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GI Bacteria Diversity Integral to Health

Posted Sep 29 2013 10:07pm

Submitting that:  “We are facing a global metabolic health crisis provoked by an obesity epidemic,” Oluf Pedersen, from the University of Copenhagen (Denmark), and colleagues conducted DNA analysis on intestinal bacteria from 292 Danish patients, 169 of whom were obese and 123 who were not.  The researchers found that among the obese subjects, 23% had low "bacterial richness," with an average of 380,000 microbial genes, compared with an average of 640,000 genes in those who had more diverse microbiomes.  Subjects with less diverse gut bacteria also had greater adiposity, insulin resistance, and dyslipidemia and a more pronounced inflammatory phenotype than those with high bacterial richness.  Those subjects also gained significantly more weight over the previous 9 years.  The study authors submit that these correlations help to “identify subsets of individuals in the general white adult population who may be at increased risk of progressing to adiposity-associated co-morbidities.”

Emmanuelle Le Chatelier, Trine Nielsen, Junjie Qin, Edi Prifti, Falk Hildebrand, et al. “Richness of human gut microbiome correlates with metabolic markers.”  Nature 500, 541-546; 28 August 2013.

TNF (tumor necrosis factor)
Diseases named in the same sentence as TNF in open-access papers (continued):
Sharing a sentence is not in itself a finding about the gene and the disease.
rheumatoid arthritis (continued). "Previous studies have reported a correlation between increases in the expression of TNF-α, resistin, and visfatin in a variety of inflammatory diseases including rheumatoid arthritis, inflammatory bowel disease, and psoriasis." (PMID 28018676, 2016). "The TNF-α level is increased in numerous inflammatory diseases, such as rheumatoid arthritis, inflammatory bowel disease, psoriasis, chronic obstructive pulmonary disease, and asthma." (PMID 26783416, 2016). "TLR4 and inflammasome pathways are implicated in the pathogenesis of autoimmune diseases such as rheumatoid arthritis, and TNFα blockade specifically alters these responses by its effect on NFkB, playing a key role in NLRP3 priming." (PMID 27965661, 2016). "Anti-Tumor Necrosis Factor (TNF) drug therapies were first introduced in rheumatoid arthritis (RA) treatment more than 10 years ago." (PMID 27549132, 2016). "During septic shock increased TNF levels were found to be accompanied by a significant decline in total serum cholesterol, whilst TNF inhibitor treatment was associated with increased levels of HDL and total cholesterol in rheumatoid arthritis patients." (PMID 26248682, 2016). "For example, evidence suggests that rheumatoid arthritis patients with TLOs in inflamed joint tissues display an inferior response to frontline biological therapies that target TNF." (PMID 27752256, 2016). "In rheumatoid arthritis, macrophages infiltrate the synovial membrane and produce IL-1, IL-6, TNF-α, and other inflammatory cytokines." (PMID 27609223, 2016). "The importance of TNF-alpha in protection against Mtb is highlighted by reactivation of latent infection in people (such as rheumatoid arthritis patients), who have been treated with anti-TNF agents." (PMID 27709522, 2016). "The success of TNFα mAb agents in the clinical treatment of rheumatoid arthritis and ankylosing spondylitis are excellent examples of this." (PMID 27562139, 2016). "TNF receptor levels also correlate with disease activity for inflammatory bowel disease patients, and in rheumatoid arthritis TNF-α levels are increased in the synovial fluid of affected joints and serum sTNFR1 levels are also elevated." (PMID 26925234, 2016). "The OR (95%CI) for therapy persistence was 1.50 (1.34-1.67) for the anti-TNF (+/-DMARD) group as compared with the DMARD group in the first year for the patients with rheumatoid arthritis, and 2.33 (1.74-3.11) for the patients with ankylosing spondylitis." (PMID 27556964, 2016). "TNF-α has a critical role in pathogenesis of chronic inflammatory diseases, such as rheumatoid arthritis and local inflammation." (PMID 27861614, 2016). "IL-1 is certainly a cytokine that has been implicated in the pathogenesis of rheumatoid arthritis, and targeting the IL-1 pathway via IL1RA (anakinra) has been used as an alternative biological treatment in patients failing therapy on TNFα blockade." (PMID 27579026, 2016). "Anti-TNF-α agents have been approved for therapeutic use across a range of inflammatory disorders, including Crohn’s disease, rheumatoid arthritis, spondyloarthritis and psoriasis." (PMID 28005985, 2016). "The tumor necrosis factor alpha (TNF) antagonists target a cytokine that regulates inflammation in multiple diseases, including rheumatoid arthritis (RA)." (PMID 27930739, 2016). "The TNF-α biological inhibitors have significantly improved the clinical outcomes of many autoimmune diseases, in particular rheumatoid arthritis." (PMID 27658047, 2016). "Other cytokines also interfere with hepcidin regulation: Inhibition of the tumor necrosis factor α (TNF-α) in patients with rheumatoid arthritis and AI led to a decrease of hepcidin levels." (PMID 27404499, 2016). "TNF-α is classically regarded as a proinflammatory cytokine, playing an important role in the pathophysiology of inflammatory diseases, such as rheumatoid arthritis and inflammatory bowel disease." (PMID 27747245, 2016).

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Anti-Aging Forum MLDP Join A4M
Tip #192 - Stay Connected
Researchers from the University of Chicago (Illinois, USA) report that social isolation may be detrimental to both mental and physical health. The team analyzed data from the National Social Life, Health, and Aging Project, a nationwide US study involving 3,000 men and women, ages 57 to 85 years. They arrived at three key findings regarding the relationships between health and different types of isolation:

• The researchers found that the most socially connected older adults are three times as likely to report very good or excellent health compared to those who are least connected, regardless of whether they feel isolated.

• The team found that older adults who feel least isolated are five times as likely to report very good or excellent health as those who feel most isolated, regardless of their actual level of social connectedness.

• They determined that social disconnectedness is not related to mental health unless it brings feelings of loneliness and isolation.

Separately, Rush University Medical Center (Illinois, USA) researchers studied 906 older men and women, testing their motor functions (including grip, pinch strength, balance, and walking) and surveying their social activity, for a period of 5 years. Those study participants with less social activity were found to have a more rapid rate of motor function decline. Specifically, the team found that every one-point decrease in social activity corresponded to an increase in functional aging of 5 years, translating to a 40% higher risk of death and 65% higher risk of disability.

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